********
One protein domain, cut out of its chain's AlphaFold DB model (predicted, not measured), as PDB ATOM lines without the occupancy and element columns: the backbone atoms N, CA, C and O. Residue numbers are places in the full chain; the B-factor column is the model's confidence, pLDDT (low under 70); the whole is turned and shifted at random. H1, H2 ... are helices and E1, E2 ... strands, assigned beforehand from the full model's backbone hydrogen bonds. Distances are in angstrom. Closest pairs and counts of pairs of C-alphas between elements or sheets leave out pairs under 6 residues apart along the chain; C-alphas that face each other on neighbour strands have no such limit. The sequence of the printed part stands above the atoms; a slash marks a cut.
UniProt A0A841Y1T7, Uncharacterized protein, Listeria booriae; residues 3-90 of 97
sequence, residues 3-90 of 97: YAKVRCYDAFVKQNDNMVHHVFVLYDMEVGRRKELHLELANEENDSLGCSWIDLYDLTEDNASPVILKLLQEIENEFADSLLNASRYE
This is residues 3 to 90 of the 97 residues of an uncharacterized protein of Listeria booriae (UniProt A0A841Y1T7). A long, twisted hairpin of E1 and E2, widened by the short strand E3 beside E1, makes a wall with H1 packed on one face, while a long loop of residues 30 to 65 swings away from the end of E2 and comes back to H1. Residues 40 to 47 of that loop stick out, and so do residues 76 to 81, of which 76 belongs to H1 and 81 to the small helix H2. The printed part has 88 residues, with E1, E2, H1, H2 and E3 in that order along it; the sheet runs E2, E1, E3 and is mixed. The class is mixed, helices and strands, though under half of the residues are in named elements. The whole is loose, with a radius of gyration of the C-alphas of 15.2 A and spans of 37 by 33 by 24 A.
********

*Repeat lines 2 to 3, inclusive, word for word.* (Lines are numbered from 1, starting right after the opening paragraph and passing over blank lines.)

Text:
sequence, residues 3-90 of 97: YAKVRCYDAFVKQNDNMVHHVFVLYDMEVGRRKELHLELANEENDSLGCSWIDLYDLTEDNASPVILKLLQEIENEFADSLLNASRYE
This is residues 3 to 90 of the 97 residues of an uncharacterized protein of Listeria booriae (UniProt A0A841Y1T7). A long, twisted hairpin of E1 and E2, widened by the short strand E3 beside E1, makes a wall with H1 packed on one face, while a long loop of residues 30 to 65 swings away from the end of E2 and comes back to H1. Residues 40 to 47 of that loop stick out, and so do residues 76 to 81, of which 76 belongs to H1 and 81 to the small helix H2. The printed part has 88 residues, with E1, E2, H1, H2 and E3 in that order along it; the sheet runs E2, E1, E3 and is mixed. The class is mixed, helices and strands, though under half of the residues are in named elements. The whole is loose, with a radius of gyration of the C-alphas of 15.2 A and spans of 37 by 33 by 24 A.